For now though, China continues to stand behind Maduro in public at least. Managing Partner Russ Dallen of Caracas Capital Markets investment bank explained the Middle Kingdom's position with:

“They're worried the opposition will come in and not necessarily want to honor their contracts, or find loopholes. The Chinese don't know what to do. They're not getting paid by Maduro's guys… and the situation keeps deteriorating.”

This is why Dallen admits there is a distinct possibility that the patience, and loyalty, of China will not hold up forever. Yet Guaido does have motivation to honor the country's debts to China. Beijing remains the largest market for Venezuela. According to Croft at RBC, no one in Venezuela wishes to be at odds with the nation driving worldwide oil demand. Nor does Guaido want to see his credibility evaporate over the issue.

Chief Investment Strategist Kathryn Rooney Vera of Bulltick Capital Markets put it this way:

“If the opposition comes in and defaults, it would hurt them. It would also hurt their future capacity to issue debt in terms of their credit. So I don't think that's going to happen.”

Besides this, Venezuela has another consideration. In the midst of the winner take all global trade war the U.S. is waging against China, the Middle Kingdom may be willing to switch support away from Maduro over to Guaido to keep the nation in its sphere of economic, trade, and financial influence.

Worse Still, Venezuela Needs Russia

Worse for Guaido yet, he has to make a clear position on the relationship with Russia. He has so far not made any encouraging offers to Moscow. Yet Russia is not eager to see its most recent deals with Venezuela scrapped either. Croft expounded:

“Not only are they getting oil, but they've also gained access to pretty good acreage in Venezuela. The question is, do they believe a couple billion more dollars can tide the country over? If not to preserve Maduro, to preserve some type of regime that remains loosely or closely aligned with Moscow.”

In fact the good will of Russia is now the key factor to Maduro surviving in the embattled socialistic country. Moscow has saved the day last minute on more than one occasion when Venezuela approached default. Should Russia continue to throw these financial lifelines to Caracas or to purchase their gold for a discounted price, Maduro could hang on in Venezuela for some time yet.

Should Venezuela default on Russian debts though, Moscow would have the rights to seize its lien assets on Venezuela's most valuable financial property— American headquartered petro giant Citgo. Maduro was able to obtain a new loan from Rosneft back in 2016 through offering them a 49.9 percent share of Citgo for loan collateral. Dallen from Caracas Capital says that this gives the Russians some useful leverage over the U.S.:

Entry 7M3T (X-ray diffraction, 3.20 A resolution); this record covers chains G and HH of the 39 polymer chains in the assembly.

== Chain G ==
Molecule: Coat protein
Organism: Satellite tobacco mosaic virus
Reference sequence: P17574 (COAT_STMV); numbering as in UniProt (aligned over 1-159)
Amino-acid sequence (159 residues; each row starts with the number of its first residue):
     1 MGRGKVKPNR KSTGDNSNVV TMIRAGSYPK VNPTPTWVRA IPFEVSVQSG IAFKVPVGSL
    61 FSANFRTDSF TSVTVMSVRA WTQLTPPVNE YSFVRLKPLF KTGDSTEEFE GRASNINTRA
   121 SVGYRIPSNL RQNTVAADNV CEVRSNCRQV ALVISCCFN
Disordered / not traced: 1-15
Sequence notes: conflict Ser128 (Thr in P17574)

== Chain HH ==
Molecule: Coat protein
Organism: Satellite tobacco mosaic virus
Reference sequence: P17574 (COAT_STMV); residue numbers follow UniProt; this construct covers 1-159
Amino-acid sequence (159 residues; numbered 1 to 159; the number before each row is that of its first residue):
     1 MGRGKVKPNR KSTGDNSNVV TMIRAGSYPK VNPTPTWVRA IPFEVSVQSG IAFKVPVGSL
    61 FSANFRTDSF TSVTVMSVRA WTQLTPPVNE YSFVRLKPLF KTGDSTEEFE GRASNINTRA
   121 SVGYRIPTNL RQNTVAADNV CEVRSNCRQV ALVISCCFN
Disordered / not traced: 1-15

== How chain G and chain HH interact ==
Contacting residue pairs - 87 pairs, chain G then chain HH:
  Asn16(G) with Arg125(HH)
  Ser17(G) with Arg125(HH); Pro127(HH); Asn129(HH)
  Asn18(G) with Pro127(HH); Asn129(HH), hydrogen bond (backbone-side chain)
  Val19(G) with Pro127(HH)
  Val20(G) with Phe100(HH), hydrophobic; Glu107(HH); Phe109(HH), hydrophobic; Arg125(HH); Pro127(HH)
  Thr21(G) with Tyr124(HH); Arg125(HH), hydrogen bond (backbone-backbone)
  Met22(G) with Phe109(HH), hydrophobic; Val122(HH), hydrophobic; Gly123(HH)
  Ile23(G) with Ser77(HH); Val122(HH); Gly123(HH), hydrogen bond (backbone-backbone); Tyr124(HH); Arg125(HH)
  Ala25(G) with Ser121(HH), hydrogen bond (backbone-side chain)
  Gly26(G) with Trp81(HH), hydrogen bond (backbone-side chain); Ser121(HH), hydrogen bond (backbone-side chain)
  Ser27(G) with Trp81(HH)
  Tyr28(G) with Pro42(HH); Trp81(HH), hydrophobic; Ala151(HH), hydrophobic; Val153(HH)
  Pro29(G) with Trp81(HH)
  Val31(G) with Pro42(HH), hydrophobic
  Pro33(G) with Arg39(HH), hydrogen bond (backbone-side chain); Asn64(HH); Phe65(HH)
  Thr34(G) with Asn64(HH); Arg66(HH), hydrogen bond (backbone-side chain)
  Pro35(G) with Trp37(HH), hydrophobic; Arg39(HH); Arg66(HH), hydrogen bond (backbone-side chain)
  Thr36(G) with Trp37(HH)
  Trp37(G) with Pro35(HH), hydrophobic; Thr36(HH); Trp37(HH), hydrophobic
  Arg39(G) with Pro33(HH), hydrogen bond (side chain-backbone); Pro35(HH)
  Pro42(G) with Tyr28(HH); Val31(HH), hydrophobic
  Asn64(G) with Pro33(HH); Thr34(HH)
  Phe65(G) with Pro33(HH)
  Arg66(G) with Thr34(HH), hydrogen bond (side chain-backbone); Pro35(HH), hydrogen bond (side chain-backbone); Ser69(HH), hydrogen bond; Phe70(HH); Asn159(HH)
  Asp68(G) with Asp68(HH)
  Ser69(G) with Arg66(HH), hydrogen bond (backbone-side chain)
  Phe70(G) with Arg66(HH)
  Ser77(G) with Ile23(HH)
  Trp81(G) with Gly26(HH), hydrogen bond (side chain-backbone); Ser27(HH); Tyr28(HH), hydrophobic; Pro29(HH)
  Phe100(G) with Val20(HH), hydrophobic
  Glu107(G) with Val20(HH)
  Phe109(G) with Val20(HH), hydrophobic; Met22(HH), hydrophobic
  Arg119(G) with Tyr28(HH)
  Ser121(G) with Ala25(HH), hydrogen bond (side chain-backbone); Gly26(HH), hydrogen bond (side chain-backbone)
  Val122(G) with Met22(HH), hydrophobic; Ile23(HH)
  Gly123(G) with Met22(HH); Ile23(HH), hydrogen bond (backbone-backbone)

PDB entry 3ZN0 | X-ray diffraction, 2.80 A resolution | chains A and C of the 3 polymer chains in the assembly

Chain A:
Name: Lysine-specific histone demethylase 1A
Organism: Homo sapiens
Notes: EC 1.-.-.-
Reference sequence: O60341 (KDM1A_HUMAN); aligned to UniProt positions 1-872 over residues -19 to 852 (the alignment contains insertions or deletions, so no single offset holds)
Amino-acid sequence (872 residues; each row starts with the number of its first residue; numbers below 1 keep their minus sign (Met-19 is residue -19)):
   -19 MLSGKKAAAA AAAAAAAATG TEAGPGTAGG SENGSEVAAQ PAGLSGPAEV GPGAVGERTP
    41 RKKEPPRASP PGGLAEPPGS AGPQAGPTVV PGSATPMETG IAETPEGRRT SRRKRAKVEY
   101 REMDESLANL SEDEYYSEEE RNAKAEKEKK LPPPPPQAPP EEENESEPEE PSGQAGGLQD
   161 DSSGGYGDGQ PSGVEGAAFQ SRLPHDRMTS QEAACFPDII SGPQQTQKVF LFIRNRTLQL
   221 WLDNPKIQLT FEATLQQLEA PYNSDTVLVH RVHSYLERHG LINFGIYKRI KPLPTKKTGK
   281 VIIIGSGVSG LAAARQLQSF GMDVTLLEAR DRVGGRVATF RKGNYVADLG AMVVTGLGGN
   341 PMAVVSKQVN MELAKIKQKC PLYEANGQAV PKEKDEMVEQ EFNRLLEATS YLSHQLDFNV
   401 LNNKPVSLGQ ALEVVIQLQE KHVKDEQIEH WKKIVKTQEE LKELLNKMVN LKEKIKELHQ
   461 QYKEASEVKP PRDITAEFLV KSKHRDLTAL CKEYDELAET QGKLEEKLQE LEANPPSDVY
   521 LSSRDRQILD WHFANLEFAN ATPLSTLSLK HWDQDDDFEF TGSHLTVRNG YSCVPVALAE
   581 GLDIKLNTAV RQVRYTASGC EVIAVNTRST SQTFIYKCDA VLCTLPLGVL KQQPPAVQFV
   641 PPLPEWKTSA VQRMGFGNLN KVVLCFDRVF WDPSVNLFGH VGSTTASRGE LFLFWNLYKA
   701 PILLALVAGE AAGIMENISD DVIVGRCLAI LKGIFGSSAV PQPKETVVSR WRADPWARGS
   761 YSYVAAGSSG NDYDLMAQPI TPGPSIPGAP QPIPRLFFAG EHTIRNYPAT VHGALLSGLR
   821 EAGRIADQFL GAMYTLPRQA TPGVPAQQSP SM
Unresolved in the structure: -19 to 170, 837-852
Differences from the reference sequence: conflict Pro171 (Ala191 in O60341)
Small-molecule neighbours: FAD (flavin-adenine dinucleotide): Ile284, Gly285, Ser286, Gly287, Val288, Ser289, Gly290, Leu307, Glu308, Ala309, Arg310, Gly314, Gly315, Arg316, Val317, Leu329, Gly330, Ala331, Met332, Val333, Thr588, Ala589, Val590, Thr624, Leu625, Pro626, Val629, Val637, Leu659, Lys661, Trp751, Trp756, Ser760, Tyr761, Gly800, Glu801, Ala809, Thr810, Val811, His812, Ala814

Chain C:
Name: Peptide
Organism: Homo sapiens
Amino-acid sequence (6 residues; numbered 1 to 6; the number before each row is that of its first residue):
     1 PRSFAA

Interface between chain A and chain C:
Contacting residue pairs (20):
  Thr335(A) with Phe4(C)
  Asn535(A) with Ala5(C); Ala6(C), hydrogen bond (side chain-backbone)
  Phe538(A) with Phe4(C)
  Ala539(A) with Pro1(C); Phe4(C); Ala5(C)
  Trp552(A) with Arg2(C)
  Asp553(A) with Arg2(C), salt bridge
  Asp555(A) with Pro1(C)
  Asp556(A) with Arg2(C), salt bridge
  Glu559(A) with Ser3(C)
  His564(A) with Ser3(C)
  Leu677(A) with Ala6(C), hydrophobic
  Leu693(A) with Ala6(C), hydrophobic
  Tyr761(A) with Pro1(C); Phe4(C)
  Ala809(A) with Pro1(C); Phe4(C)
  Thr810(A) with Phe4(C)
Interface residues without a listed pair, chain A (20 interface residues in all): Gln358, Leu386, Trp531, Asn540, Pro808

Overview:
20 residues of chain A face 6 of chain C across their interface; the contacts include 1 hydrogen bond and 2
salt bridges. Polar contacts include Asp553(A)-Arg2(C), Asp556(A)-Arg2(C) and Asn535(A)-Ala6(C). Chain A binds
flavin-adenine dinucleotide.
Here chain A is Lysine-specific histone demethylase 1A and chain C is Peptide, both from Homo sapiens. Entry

“It would not be unusual for the Russians to try and exercise the lien they have on the Citgo collateral, just because it would be very disruptive and chaotic to the U.S.”

What Hope Does Venezuela Have Financially?

One thing looks certain. Should Guaido gain control of the machinery of government in Caracas, a looming default will not be inevitable. It will ensure that bills do not quickly get paid though. It would be up to the International Monetary Fund to structure what would amount to among the most complex and biggest sovereign debt restructurings of all time. The nation would need to be rebuilt from the ground level up at this point.

An invaluable position that Venezuela does have is its claim to more than 300 billion barrels of oil. If that were not enough to give a sense of hope to the nation's future, they also have vast underground mineral reserves of gold, iron, diamonds, and more. As Dallen sagely puts the situation in Venezuela:

“What they have is a liquidity crisis, but not a solvency crisis. Everyone should be pretty sure they are going to get paid back.”

Right now it is more a question of when and for how long the nation's creditors will have to line up to get their investment dollars in the socialist country back. Your investment and retirement portfolios do not have to be among those waiting in line. Now is the time to look seriously at the Top Five Gold Coins for Investors and to start thinking about the Top Gold IRA Companies and Bullion Dealers.

David Crowder
David Crowder

W.D. Crowder is an American published author. His background and areas of expertise include history, economics, expatriate living, international relations, investments and personal finance. A widely read and top of his class graduate of Stetson University, he obtained his bachelor of arts degree in History with minors in Latin American Studies and International Relations and a special emphasis in Economics. He was President of his Phi Alpha Theta (National History Honors Fraternity) Stetson University chapter and a Phi Beta Kappa (National Honors Fraternity) member.